The methods used for counting (manual vs. digital image analysis) may have accounted for the discrepancy. Digital image analysis (DIA) has been shown to be superior alternative to the manual biomarker scoring(24). Stålhammar et al. demonstrated that the DIA of Ki67 in hot spots was better than manual Ki67 counts in breast cancers(25). In our study of ER and Ki67 scoring using DIA, we were not able to show significant differences between breast cancer specimens fixed with 10% NBF and 10% formalin.

It should be noted that prolonged storage of unbuffered formalin may induce precipitation of white para-formaldehyde deposits and produce turbidity. Traces of formic acid are formed by oxidation, which decreases the quality of nuclear staining and leaches out haemosiderin resulting in formation of brown-black pigment called formalin pigment(26). To avoid prolonged storage of formalin, 10% formalin solution should be regularly prepared (e.g., weakly). NBF has a longer shelf life(23) and the tissue fixed with NBF has been shown to have better RNA quality(27,28). In our study, 10% formalin was freshly prepared every week. 10% NBF was shortly stored too. This is the possible explanation that 10% formalin seemed to be consistently superior to 10% NBF through not statically different.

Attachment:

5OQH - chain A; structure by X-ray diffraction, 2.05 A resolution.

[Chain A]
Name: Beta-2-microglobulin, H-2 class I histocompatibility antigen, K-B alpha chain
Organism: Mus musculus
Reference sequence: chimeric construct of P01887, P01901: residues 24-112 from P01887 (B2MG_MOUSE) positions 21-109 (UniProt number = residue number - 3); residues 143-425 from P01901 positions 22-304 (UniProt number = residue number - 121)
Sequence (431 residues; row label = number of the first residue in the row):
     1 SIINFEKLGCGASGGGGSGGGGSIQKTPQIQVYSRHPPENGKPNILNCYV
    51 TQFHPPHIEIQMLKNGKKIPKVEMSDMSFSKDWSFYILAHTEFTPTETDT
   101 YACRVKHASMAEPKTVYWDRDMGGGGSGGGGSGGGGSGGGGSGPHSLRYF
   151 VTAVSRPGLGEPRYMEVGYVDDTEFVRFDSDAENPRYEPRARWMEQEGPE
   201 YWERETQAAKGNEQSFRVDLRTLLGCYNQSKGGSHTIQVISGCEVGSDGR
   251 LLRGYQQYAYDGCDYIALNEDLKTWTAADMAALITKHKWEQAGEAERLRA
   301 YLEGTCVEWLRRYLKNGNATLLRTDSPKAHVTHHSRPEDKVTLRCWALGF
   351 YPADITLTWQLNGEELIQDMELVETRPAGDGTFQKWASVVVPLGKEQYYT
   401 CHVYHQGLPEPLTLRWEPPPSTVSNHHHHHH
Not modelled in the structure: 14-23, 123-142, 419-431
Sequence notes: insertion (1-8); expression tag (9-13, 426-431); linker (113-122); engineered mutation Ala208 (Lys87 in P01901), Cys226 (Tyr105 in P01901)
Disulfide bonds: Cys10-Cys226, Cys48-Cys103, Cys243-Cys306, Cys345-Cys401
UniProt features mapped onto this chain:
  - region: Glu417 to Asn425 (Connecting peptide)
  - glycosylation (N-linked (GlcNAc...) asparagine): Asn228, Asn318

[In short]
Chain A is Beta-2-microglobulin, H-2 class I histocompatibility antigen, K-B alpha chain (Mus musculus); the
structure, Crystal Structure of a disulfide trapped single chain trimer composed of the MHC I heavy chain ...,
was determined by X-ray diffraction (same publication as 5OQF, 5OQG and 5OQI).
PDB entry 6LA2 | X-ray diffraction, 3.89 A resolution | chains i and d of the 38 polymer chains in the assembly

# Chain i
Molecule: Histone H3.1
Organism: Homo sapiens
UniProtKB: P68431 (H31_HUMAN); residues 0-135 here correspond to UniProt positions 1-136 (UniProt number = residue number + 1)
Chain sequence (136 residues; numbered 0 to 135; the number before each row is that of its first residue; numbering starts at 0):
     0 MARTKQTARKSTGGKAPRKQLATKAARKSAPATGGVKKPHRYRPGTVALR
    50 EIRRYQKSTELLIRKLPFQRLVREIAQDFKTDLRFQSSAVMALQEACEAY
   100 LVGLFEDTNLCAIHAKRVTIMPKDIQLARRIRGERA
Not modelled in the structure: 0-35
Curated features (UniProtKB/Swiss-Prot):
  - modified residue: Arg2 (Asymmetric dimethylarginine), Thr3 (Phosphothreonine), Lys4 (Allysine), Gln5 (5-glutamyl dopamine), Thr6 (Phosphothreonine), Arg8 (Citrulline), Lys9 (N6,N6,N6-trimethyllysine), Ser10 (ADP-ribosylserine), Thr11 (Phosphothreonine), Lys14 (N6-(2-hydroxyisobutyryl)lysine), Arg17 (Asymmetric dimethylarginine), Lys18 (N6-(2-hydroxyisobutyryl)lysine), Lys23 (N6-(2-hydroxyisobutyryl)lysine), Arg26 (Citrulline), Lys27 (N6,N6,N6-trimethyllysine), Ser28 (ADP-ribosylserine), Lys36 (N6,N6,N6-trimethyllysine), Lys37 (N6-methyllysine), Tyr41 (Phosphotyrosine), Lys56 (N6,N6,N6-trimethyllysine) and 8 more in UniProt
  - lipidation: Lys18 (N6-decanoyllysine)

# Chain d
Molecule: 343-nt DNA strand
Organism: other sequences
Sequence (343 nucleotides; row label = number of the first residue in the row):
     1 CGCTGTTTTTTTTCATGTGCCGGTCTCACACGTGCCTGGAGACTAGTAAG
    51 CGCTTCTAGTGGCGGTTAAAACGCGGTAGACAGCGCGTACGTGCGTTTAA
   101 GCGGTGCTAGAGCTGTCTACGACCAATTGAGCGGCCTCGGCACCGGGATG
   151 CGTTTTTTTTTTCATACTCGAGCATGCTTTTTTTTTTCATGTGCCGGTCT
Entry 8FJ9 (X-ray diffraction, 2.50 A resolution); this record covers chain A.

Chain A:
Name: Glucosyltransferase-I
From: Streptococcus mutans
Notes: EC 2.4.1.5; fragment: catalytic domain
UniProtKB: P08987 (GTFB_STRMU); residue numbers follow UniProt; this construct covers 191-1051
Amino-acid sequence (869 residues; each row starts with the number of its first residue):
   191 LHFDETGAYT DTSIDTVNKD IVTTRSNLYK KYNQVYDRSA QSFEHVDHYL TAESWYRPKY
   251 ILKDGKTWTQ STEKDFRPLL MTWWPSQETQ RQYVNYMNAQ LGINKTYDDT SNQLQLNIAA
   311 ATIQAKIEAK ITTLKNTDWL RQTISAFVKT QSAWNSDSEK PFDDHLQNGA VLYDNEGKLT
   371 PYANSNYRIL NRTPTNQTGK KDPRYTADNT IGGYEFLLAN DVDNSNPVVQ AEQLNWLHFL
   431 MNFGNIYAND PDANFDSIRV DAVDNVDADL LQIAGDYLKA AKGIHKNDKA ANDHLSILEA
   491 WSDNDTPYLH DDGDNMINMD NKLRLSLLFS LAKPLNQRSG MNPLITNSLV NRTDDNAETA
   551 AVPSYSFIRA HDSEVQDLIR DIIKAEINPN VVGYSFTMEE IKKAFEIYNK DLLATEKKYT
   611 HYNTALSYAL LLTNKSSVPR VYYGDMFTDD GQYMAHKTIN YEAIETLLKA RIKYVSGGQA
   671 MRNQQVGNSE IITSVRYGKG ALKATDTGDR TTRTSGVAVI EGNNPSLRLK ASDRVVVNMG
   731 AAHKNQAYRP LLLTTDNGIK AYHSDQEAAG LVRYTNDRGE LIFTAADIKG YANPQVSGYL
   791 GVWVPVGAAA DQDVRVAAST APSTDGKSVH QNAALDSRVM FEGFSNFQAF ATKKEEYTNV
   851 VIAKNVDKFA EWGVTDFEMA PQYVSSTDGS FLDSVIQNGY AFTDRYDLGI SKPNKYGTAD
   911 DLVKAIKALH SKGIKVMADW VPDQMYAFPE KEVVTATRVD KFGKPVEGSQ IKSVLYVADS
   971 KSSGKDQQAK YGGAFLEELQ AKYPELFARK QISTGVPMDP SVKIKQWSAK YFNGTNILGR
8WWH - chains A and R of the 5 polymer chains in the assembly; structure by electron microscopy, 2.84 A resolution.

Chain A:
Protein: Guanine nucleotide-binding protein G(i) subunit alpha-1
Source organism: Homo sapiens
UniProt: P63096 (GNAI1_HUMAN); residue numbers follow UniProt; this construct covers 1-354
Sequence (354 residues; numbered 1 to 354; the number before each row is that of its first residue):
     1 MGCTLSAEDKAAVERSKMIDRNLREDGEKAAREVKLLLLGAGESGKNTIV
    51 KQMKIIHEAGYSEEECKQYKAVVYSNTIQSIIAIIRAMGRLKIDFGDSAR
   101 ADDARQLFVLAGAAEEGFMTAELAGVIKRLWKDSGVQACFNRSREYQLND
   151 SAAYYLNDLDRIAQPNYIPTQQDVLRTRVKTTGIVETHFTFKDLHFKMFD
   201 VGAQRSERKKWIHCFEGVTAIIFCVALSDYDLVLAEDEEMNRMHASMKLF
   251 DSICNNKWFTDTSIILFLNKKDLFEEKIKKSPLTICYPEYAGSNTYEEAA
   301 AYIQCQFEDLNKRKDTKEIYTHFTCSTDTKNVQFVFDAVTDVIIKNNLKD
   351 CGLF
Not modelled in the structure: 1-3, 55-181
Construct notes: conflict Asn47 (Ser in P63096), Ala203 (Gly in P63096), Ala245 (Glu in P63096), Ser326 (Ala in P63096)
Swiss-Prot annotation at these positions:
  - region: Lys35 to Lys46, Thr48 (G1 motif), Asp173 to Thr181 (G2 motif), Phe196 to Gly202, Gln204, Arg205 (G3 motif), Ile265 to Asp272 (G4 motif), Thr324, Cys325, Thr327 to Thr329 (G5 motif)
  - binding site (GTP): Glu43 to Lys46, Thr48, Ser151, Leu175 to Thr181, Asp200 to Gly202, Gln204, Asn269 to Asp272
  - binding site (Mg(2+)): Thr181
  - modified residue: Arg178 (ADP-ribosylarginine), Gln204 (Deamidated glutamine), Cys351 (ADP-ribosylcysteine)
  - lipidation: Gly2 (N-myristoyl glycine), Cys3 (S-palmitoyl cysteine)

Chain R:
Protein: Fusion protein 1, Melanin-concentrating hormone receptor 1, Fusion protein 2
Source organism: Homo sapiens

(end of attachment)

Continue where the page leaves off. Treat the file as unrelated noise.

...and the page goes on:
PR and HER2 stains were not included in our study, further studies of these stains are considered. Whole tumour areas were analysed but more sample sizes may show the difference of the results. The aim of this study is the comparison of preserved antigenicity between unbuffered and buffered formalin, dividing the group of high and low ER and Ki67 expression may not be significant differences between groups. Since the molecular testing is increasingly needed, further studies are warranted to determine the effect of 10% formalin on the quality of nucleic acid.



10% formalin could be used as a fixative for immunohistochemical study for breast biomarkers. The unbuffered fixative is less expensive and easier to prepare, compared to 10% neutral buffered formalin. Additional study is reasonable to evaluate the effect of 10% formalin to the quality of nucleic acid.